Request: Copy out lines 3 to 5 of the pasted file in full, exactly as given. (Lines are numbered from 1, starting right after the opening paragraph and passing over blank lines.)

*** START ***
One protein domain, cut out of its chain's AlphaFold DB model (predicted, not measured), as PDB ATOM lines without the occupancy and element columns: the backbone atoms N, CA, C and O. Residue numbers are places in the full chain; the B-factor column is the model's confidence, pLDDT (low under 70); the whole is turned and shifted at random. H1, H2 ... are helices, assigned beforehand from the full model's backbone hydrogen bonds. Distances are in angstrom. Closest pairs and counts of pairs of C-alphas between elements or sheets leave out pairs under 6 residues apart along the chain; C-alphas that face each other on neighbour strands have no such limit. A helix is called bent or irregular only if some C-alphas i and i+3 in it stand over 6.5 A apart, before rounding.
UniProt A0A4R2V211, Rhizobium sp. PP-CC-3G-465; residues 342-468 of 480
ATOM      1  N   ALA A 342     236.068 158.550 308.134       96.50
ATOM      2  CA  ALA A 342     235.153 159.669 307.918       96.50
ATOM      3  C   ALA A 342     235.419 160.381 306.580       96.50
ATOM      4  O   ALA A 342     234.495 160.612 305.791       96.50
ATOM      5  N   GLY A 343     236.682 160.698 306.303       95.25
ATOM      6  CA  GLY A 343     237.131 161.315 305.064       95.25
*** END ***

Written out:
ATOM      2  CA  ALA A 342     235.153 159.669 307.918       96.50
ATOM      3  C   ALA A 342     235.419 160.381 306.580       96.50
ATOM      4  O   ALA A 342     234.495 160.612 305.791       96.50